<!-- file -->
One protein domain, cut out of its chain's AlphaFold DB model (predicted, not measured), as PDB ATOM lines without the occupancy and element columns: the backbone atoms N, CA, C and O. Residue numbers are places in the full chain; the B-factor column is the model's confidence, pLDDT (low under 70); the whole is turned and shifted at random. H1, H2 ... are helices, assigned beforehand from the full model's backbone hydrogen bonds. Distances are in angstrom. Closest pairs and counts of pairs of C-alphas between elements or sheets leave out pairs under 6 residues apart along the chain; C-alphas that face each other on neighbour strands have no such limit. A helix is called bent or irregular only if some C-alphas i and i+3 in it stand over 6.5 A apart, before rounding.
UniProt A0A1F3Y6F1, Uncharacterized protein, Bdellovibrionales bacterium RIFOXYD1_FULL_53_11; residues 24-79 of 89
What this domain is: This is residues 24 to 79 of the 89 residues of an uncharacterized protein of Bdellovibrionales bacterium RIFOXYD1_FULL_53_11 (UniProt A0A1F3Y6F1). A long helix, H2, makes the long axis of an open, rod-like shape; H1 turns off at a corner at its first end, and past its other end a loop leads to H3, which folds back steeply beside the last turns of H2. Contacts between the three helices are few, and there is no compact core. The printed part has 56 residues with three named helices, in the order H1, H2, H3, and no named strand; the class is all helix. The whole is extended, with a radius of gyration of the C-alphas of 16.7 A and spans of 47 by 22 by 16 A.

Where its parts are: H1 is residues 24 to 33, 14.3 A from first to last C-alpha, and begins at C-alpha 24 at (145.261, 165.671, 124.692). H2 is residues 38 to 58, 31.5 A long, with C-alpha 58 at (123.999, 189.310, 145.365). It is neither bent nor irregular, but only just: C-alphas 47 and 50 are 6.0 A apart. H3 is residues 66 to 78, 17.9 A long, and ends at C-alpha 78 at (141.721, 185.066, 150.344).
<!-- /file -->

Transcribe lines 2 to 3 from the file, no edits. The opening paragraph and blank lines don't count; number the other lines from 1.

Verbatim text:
What this domain is: This is residues 24 to 79 of the 89 residues of an uncharacterized protein of Bdellovibrionales bacterium RIFOXYD1_FULL_53_11 (UniProt A0A1F3Y6F1). A long helix, H2, makes the long axis of an open, rod-like shape; H1 turns off at a corner at its first end, and past its other end a loop leads to H3, which folds back steeply beside the last turns of H2. Contacts between the three helices are few, and there is no compact core. The printed part has 56 residues with three named helices, in the order H1, H2, H3, and no named strand; the class is all helix. The whole is extended, with a radius of gyration of the C-alphas of 16.7 A and spans of 47 by 22 by 16 A.

Where its parts are: H1 is residues 24 to 33, 14.3 A from first to last C-alpha, and begins at C-alpha 24 at (145.261, 165.671, 124.692). H2 is residues 38 to 58, 31.5 A long, with C-alpha 58 at (123.999, 189.310, 145.365). It is neither bent nor irregular, but only just: C-alphas 47 and 50 are 6.0 A apart. H3 is residues 66 to 78, 17.9 A long, and ends at C-alpha 78 at (141.721, 185.066, 150.344).